Vinnie Acedo-Holmquist

Vinnie Acedo-Holmquist of Chandler recently earned a $25,000 scholarship awarded cystic fibrosis sufferers who distinguish themselves academically and outside the classroom.

Vinnie Acedo-Holmquist doesn’t need long to describe one good aspect about living with cystic fibrosis.

“The Six Flags Fast Pass is a big bonus,” the Chandler teenager said with a laugh. “Actually, it’s a lot of amusement parks. They’re accommodating for it.”

It’s certainly one break Acedo-Holmquist, 19, has earned after dealing his whole life with the inherited chronic disease that affects the lungs and digestive system.

Another break is coming in the form of a big financial reward.

Acedo-Holmquist recently earned $25,000 as a recipient of the AbbVie CF Scholarship and was named the 2018 Thriving Undergraduate, based upon his impressive academic and extracurricular achievements as well as public votes.

A 2017 graduate of Chandler High School, Acedo-Holmquist is currently attending Chandler Gilbert Community College and pursuing a degree in Business Administration.

The AbbVie CF Scholarship has been helping families deal with the financial burdens of cystic fibrosis for a quarter century. In its first 25 years, the scholarship program awarded more than $3.2 million in scholarships to more than 1,000 students.

Acedo-Holmquist won an online contest after completing a wide-ranging application that included a video, details of his achievements and an essay he devoted to the need for a social media app designed for the adult cystic fibrosis community.

“As far as I know, I don’t see anything close to that,” Acedo-Holmquist said. “There are certain Facebook groups and CF websites that may facilitate something like that. But as far as a true app dedicated to that, I haven’t seen anything to that.”

The scholarship award was great news to his parents, who have been forking over nearly $10,000 a year on sophisticated medications he must take every day of his life.

“Without insurance, I don’t know how people do it,” said Patty Acedo-Holmquist, Vinnie’s mother. “The regimen is pretty grueling.”

Cystic fibrosis patients must deal with a thick, sticky mucus that’s produced in certain organs throughout their bodies, most commonly the lungs and digestive system.

The mucus buildup in the lungs causes difficulty breathing and could lead to life-threatening lung infections. In the digestive system, the thick mucus may prevent proper food digestion, potentially leading to malabsorption and malnutrition.

Statistics show more than 30,000 people in the U.S. are afflicted with cystic fibrosis. More than half of them are adults.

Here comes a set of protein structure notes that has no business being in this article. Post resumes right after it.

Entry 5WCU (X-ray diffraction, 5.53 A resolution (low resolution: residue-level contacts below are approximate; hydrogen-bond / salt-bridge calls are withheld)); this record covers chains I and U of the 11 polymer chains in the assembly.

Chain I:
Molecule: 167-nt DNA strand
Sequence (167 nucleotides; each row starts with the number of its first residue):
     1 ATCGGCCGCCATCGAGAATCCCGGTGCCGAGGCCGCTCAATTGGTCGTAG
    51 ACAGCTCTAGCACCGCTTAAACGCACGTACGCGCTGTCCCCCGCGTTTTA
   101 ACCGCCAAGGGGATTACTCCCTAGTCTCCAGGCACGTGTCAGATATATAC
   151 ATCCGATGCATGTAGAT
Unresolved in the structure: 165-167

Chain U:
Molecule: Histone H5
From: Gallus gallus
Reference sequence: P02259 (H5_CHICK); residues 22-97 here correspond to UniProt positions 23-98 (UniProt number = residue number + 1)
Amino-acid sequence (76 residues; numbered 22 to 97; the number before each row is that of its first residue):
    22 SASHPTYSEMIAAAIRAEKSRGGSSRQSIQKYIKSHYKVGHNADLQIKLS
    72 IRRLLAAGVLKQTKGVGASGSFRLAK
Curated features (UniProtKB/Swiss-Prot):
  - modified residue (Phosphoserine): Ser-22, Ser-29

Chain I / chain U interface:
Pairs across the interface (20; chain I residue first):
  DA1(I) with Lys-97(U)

Vinnie’s daily morning regimen is daunting. He must take up to six pills every meal. One of the medicines he inhales costs $5,000 a month before insurance. Another daily pill runs $1,400 every month. Another he must take every day costs $900 a month.

Puls, a vest he uses to help break the mucus down from his lungs, costs up to $20,000 alone.

“It’s an insanely expensive disease,” Patty said.

That’s what makes the college scholarship so nice for the family. He’s taking 15 credit hours this semester as he prepares to transfer to ASU’s polytechnic campus in Mesa next year.

Because of his love for animals – or more specifically, reptiles – Acedo-Holmquist originally chose veterinary medicine for his major. But he soon decided that “chemistry wasn’t for me.”

So, he switched to business administration, but he’s still undecided about what kind of business he wants to open. All he knows is it’ll likely be animal-related in some way, much like his current employer, the Arizona Reptile Center.

“It’s a job I really enjoy,” Acedo-Holmquist said. “I would love to open a business similar to that.”

He owns several reptiles, including leopard geckos and an argentine boa, and has a salt water tank full of clown fish and coral. He even has scorpions in his collection.

Acedo-Holmquist still lives at home, but he’s been slowly transitioning into taking full care of his health. His parents were away for four months over the summer, giving Acedo-Holmquist his first taste of solo responsibility.

“He got it done,” Patty said. “He was adulting on his own. He handled all his appointments. He reordered all his meds.”

She said that’s not always the case with cystic fibrosis patients.

“I’ve been part of the CF family advisory group, and we have some kids that aren’t doing so well,” she said. “Some of them have rebelled against treatments and don’t take care of themselves. I feel blessed that Vinnie takes care of himself.”

Besides the medication, Vinnie always has to make sure to keep clean, constantly washing his hands and making sure surfaces he comes into contact with are sterile.

“We’ve definitely gone through the supply of Clorox in the house,” Vinnie said.

Too bad insurance or a scholarship can’t pay for that, too.

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